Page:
We get to see these two in expensive wedding attire and their birthday suit. There are moments of genuine affection. There are moments of playfulness. There are also moments where they address more serious issues, such as Rogue not being able to touch without the aid of a device that inhibits her powers. All of that is fit into a single issue.

On top of all that, “Mr. and Mrs. X #1” still finds time to squeeze in some heroics at the end. It’s not all heart-warming ceremonies and sexy honeymoons. Rogue and Gambit are still X-men. That means they still answer the call to adventure when it comes. That’s just what heroes do. Being married doesn’t have to change that.

That shouldn’t be such a novel concept, but that is a common criticism of married superheroes. Once they get married, their ability to be superheroes is somehow diminished. That’s like saying being a rock star diminishes someone’s ability to enjoy random songs on the radio. It’s a false flaw that Ms. Thompson and Mr. Bazaldua go out of their way to subvert.

The nature of the conflict that interrupts Rogue and Gambit’s sexy time is somewhat underdeveloped. It involves aliens and space battles, which is basically a typical Tuesday for the X-men. There’s not much in terms of refinement, but that’s less a flaw and more a logistical limitation.

Mr. and Mrs. X #1” is the first issue of a series, which means there will be other opportunities to expand that story. Rogue and Gambit’s life as married superheroes isn’t ending. It’s just beginning. They’re still going to be heroes. They’re still going to fight aliens in between hot romps between the sheets. Married life doesn’t have to be boring. What a concept, right?

I’m not being coy. That’s the ultimate takeaway from this comic. Two well-known, well-developed characters can get married, share some loving moments, get sexy, and still be superheroes. Being married doesn’t have to supercede their heroics. It can complement it as well.

It’s a lesson that other superhero couples, be they iconic or based on a random hook-up, would be wise to learn. Even powerful heroes like Superman are only as compelling as the relationships and interpersonal dynamics that highlight who they are. In the same way teamwork makes the Avengers and the Justice League strong, marriage can make a superhero couple strong.

That really shouldn’t be such a radical notion, but Ms. Thompson and Mr. Bazaldua do plenty to remind us why it shouldn’t be. “Mr. and Mrs. X #1” sets a bold tone for Rogue and Gambit. It doesn’t stop at a beautiful wedding or a sexy honeymoon. The heroics continue. It just takes a different tone.

The ending of the issue, which I won’t spoil, even sets up some new drama between the happy newlyweds. It’s not the kind that’ll instigate another frustrating love triangle, but it does hint at a conflict that wouldn’t be much of a conflict if Rogue and Gambit weren’t married. Rather than limit their story, it expands it.

Mr. and Mrs. X #1” does so much in the span of a single issue that it would take me all day to list them all. It’s not a perfect issue. If I had to score it, I would give it a 9 out of 10, just because it had piggy-back on the heartbreak in “X-men Gold #30.” The most important achievement, though, is the precedent it sets. Married superheroes can be sweet, sexy, and fun and this is how you do it.

Like a marriage in a real world, relationships evolve. Getting married is not an endpoint. It’s another step in the dramatic, yet sexy narrative that is romance. Superheroes are fully capable of taking that step without turning into a bad sitcom. “Mr. and Mrs. X #1” shows that this step is worth taking. Hopefully, other couples follow and build on this sexy new template.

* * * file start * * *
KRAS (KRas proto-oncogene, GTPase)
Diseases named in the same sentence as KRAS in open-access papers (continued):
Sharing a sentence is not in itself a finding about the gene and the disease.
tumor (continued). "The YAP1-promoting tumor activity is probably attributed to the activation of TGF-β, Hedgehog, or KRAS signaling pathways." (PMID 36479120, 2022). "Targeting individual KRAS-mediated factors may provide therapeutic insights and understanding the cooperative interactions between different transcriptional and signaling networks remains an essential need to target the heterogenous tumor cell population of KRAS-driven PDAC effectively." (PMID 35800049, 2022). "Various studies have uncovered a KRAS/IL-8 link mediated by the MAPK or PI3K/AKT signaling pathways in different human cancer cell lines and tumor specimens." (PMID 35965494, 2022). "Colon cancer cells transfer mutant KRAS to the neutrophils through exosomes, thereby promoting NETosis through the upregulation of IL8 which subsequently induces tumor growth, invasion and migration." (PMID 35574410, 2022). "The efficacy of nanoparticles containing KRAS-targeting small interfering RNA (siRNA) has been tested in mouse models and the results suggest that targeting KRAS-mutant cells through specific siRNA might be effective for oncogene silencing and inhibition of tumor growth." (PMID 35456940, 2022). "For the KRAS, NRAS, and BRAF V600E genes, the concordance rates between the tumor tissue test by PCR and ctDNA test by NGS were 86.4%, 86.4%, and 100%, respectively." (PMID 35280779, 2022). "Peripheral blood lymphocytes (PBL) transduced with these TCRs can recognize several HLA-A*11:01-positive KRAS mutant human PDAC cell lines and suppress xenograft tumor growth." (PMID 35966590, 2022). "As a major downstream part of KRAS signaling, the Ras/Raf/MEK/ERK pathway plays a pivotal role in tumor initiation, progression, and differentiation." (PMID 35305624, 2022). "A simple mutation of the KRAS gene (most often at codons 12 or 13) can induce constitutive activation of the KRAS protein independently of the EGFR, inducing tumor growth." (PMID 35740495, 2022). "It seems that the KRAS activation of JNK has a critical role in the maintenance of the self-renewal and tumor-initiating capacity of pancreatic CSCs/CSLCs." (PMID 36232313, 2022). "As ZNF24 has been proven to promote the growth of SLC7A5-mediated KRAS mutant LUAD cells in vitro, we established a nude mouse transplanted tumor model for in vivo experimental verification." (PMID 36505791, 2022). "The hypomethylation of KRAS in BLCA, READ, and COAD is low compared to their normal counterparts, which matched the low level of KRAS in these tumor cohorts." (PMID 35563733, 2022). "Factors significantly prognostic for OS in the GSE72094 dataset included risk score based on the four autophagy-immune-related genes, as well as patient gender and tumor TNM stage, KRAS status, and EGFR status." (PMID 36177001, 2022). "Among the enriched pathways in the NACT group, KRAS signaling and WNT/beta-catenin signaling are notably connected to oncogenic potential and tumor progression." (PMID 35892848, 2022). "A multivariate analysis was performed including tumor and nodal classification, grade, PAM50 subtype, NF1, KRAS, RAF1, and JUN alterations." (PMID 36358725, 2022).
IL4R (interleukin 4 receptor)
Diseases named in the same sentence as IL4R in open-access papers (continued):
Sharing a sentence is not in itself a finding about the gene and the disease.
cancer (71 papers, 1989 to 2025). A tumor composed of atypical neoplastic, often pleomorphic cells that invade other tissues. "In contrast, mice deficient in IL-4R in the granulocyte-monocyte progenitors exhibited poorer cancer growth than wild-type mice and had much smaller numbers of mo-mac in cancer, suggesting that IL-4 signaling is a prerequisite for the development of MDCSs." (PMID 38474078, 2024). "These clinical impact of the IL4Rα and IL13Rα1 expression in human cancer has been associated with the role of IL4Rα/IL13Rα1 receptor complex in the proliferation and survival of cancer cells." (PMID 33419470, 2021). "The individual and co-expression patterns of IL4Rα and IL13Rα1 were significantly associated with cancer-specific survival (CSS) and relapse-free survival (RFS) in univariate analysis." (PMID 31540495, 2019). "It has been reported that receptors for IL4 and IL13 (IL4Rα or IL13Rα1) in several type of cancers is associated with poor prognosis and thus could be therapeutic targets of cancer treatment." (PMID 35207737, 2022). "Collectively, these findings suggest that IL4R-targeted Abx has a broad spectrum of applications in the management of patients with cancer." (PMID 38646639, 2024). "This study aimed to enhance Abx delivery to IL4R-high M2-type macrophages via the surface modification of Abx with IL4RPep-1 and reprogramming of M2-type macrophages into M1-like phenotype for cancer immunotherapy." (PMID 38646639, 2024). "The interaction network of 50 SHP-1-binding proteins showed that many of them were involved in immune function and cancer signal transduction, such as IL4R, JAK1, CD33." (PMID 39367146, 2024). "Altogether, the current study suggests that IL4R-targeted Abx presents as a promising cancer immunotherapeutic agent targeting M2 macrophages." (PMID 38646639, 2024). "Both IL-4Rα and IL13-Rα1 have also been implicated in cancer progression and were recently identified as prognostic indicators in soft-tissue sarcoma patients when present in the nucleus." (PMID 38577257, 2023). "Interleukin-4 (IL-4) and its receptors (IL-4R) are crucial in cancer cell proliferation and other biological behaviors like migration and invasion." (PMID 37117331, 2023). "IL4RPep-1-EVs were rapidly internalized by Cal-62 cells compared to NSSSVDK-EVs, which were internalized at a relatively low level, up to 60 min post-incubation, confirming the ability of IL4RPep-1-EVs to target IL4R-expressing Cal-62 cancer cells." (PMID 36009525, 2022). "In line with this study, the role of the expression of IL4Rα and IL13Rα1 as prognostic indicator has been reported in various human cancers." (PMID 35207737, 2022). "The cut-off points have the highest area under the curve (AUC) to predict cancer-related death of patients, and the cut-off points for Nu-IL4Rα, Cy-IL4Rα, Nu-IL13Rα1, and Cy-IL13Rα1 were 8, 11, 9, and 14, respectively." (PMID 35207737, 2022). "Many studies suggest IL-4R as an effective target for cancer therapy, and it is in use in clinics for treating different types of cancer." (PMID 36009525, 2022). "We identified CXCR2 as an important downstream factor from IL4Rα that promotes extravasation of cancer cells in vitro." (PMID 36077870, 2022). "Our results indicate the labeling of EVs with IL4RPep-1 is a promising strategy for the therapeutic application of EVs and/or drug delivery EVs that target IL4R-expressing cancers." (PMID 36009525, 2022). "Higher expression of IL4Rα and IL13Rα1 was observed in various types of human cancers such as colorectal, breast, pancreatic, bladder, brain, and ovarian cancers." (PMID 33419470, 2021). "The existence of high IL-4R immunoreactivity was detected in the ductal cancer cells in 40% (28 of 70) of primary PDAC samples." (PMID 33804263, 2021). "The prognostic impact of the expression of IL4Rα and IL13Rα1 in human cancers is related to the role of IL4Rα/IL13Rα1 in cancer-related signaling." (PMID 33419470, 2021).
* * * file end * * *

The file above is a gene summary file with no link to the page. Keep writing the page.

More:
Filed under comic book reviews, Comic Books, Jack Fisher, Superheroes, sex in media, X-men

Our Shape-Shifting Future Love Lives

Has a man ever woken up one morning and thought to yourself, “I wish I could be a woman today?” It may sound like the musings of someone with serious gender identity issues, but I think it’s more common than we care to admit. Besides, it’s hardly the craziest thought that’s popped into my head in the morning. Depending on how much I’ve been drinking, I’ve been known to think some pretty twisted thoughts.

I’ll save those thoughts for another post. For this post, I’d like to discuss what I believe is the ultimate endgame for upgrading the human body. Those efforts are already underway. As futurist and author, Ray Kurzweil, discussed in his book, “The Singularity is Near,” we’re well on our way creating what he calls, “The Human Body 2.0.”

This body is to us what a Lamborghini is to a horse-drawn carriage. It’s a body that’ll give us strength, stamina, longevity, durability, and connectivity in ways that go far beyond where we put certain body parts. It has the potential to fundamentally transform how humans relate to one another socially, romantically, and sexually.

The romance and sex part is definitely of interest to me, if only because it gives me some twisted ideas for novels. Men and women in these bodies will definitely have a lot of options once they’ve enhanced themselves to a point where they can carry out acts of intimacy that make even Japanese anime porn look boring.

However, there is one other step to this trend if you can believe that and it has the potential to step up the craziness of our love lives even more if you can believe that. It’s something else that Kurzweil discusses in his book, but not in great detail because our caveman brains can’t process the implications.

Thankfully, I’ve twisted and warped my brain with a potent combination of sci-fi, comic books, and erotica for decades. I feel like I’m a bit more equipped to process these implications than most. Kurzweil calls this endgame, “The Human Body 3.0.” I call it the “Mystique Factor.”

What is the Mystique Factor? Well, once again, I need to revisit my love of comic books, in particularly X-men. I’ve talked about X-men in terms of love triangles that suck and romances that are actually equal. I’ll probably find ways to apply X-men to many more issues on this blog, but in this case, I think most will agree that the context here is just too perfect.